Stripe width | w (μm) | 4 | 3 |

Cavity length | L_{g} (μm) | 200 | 800 |

Number of QWs | n_{QW} | 7 | 5 |

QD density | N_{QD} (m^{−2}) | ⋯ | 4 × 10^{14} |

Inhomogeneous broadening | Δ_{inh} (meV) | ⋯ | 10 |

Dephasing rate | γ (s^{−1}) | 10^{12} | 10^{12} |

Bimolecular recombination rate | B_{3d} (m^{3} s^{−1}) | 10^{−16} | 10^{−16} |

Defect loss rate | γ_{nr} (s^{−1}) | 10^{8} | 2 × 10^{9} |

Carrier injection efficiency | η | 0.7 | 0.7 |

Parameter . | Symbol . | QW . | QD . |
---|---|---|---|

QW height | h_{QW} (nm) | 6 | 9 |

Waveguide height | h_{wg} (μm) | 0.214 | 0.88 |

Stripe width | w (μm) | 4 | 3 |

Cavity length | L_{g} (μm) | 200 | 800 |

Number of QWs | n_{QW} | 7 | 5 |

QD density | N_{QD} (m^{−2}) | ⋯ | 4 × 10^{14} |

Inhomogeneous broadening | Δ_{inh} (meV) | ⋯ | 10 |

Dephasing rate | γ (s^{−1}) | 10^{12} | 10^{12} |

Bimolecular recombination rate | B_{3d} (m^{3} s^{−1}) | 10^{−16} | 10^{−16} |

Defect loss rate | γ_{nr} (s^{−1}) | 10^{8} | 2 × 10^{9} |

Carrier injection efficiency | η | 0.7 | 0.7 |

*k*is the carrier momentum and

*A*is the QW area. The dipole matrix element is

*℘*=

*e*× 0.4 nm, and the electron and hole confinement energies are 60 and 40 meV, respectively. The confinement energies are from the QW band edges to the band edges of the bulk cladding layers.

Figure 2(a) shows the dependence of linewidth of a QD DFB laser on the injection current for different passive-cavity linewidths ΔΩ_{cav}, and Fig. 3(a) shows the same for a QW DFB laser. Two mechanisms contribute to the linewidth narrowing. The first is gain clamping, as in the Schawlow–Townes laser linewidth treatment, where the saturated gain $gnsat$ remains pegged to the cavity loss rate $\gamma ncav$ after threshold is reached.^{45} This appreciably reduces the number of composite-cavity modes contributing to the emission, as shown in Fig. 2(b), where the orange curve corresponds to the cavity resonance shape and the blue curve corresponds to mode intensity at twice the lasing threshold. There is a second mechanism described by the term in Eq. (18) containing the relative phase *ψ*_{nm}. It tends to lock the composite-cavity modes to a common frequency, i.e., *dψ*_{nm}/*dt* = 0 for all lasing modes. However, all simulations for single-cavity lasers show only partial locking, which produces a $S\u0303(f,t)$ with time-varying width and spectral position. The resulting time-averaged lasing spectrum is shown in Fig. 2(c).

There are important quantitative differences between the QW and QD cases. Linewidth narrowing in QW single-cavity lasers saturates around the MHz level [Fig. 3(a)], while linewidth narrowing in QD single-cavity lasers saturates considerably lower, around tens of kHz. The difference, as indicated by comparing Figs. 3(d) and 3(e), is due to the significantly smaller frequency pulling coefficient *σ*_{n} in QD lasers, resulting in a considerably reduced LEF, given by *α*_{H} = 2*σ*_{n}/*g*_{n}, with the unsaturated gain and saturation intensity shown in Figs. 3(b) and 3(c).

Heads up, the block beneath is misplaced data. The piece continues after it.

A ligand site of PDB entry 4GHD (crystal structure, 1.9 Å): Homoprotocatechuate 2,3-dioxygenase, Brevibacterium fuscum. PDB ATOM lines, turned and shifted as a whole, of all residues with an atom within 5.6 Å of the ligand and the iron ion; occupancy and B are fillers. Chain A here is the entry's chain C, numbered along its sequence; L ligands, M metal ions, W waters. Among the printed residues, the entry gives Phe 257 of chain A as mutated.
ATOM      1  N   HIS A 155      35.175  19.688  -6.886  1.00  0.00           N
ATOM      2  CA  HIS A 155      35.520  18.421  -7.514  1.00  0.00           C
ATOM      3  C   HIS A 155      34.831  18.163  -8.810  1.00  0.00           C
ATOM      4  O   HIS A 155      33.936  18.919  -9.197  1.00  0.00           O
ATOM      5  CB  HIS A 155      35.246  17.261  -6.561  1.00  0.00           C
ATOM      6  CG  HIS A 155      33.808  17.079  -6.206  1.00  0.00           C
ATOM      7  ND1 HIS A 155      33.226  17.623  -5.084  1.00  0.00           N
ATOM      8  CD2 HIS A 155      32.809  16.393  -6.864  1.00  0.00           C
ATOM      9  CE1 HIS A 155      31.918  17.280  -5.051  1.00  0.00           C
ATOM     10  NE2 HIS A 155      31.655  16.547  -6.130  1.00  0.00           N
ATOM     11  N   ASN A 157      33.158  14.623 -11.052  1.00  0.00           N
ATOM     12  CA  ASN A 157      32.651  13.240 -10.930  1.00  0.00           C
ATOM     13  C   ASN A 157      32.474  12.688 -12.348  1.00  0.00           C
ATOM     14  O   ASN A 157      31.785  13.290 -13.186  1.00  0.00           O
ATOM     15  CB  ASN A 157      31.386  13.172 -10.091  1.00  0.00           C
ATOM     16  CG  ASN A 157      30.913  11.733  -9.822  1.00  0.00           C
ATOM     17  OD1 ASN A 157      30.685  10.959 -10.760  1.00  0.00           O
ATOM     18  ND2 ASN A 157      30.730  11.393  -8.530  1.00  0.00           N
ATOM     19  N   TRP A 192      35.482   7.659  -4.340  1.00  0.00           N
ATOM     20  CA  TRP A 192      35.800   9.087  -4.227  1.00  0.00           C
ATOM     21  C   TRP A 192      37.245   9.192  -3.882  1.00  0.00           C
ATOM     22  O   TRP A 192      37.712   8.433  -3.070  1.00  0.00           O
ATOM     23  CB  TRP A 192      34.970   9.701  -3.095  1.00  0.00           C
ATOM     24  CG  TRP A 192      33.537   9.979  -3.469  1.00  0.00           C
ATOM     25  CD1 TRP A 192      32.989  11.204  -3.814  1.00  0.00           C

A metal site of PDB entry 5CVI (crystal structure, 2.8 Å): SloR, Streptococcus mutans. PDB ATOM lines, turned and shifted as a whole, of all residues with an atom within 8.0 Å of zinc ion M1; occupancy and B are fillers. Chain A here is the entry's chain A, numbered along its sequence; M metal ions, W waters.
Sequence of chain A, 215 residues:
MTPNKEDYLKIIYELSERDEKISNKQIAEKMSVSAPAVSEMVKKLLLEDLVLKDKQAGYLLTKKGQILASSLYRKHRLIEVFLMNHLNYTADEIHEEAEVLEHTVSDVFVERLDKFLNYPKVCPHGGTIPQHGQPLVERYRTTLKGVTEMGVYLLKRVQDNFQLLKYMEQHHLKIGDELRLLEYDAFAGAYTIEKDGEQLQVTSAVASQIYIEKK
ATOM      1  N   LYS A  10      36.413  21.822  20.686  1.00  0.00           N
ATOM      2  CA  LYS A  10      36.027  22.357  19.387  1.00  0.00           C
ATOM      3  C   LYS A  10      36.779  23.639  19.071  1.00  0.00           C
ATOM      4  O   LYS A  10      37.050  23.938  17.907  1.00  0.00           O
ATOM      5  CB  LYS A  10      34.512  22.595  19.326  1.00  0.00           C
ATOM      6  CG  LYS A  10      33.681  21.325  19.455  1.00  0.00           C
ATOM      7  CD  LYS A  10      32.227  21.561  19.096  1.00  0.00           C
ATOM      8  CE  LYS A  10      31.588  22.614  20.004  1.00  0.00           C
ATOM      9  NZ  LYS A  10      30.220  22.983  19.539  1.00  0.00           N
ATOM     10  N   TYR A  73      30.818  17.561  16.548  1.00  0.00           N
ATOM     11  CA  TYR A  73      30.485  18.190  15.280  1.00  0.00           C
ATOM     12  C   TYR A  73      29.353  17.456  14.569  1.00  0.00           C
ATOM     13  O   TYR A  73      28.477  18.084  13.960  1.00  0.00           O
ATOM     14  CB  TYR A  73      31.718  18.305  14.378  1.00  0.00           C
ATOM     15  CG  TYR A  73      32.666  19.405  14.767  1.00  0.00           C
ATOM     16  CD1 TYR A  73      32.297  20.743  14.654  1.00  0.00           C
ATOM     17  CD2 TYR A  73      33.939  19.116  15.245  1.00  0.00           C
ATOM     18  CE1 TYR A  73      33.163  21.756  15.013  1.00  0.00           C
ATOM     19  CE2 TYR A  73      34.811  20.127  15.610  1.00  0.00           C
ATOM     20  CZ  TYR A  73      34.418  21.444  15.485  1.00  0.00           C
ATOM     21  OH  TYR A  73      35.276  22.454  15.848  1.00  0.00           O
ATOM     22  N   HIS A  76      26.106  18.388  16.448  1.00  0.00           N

*γ*. We obtain the electronic structure from band structure calculations given the epitaxial growth sheet. The gain compression factors calculated from the third order electron–hole polarization are consistent with the four-wave mixing coefficients extracted in pump–probe experiments.

^{46}Further confirmation comes from the comparisons between theory and experimental studies of mode-locked pulse and RF spectra in self-mode-locked InAs QD lasers.

^{47}The carrier scatter rate

*γ*is determined by fitting the linear gain

*g*

_{n}vs carrier density curve (calculated using the formula in Table I) to predictions from many-body theory, where scattering is addressed through quantum kinetic equations.

^{39,48}Extending this comparative analysis with lasers of different lengths offers insights into inhomogeneous broadening.

^{41}Interestingly, the extracted QD and QW scattering rates are similar, a prediction affirmed by quantum kinetic calculations because of the balancing among different Coulomb correlation contributions.

^{49}It means that the distinctions observed between QD and QW integrated III–V/Si lasers arise solely from the differences between zero-dimensional vs two-dimensional carrier densities of states. The other sample-dependent extrinsic parameters (injection efficiency and defect loss) are extracted by reproducing the measured L–I curves from our fabricated QD and QW DFB lasers (Fig. 4).

^{41,42}The output power is computed as

*γ*

_{out}= −

*c*ln(1 −

*T*

_{1})/(2

*L*

_{1}

*n*

_{1}). For the fits, we assume passive cavity linewidths ΔΩ

_{cav}= 10 and 100 MHz, respectively, for the QD and QW lasers. The choices are made based on the measured QD and QW linewidths of 26 kHz and 7.16 MHz, respectively.

^{43,50}Figures 4(a) and 4(b) show those values to fall between ΔΩ

_{cav}= 1–10 MHz for the QD laser and very close to ΔΩ

_{cav}= 200 MHz for the QW laser. The other calculations are performed using the same extracted parameter values.

## IV. SELF-INJECTION LOCKED LASERS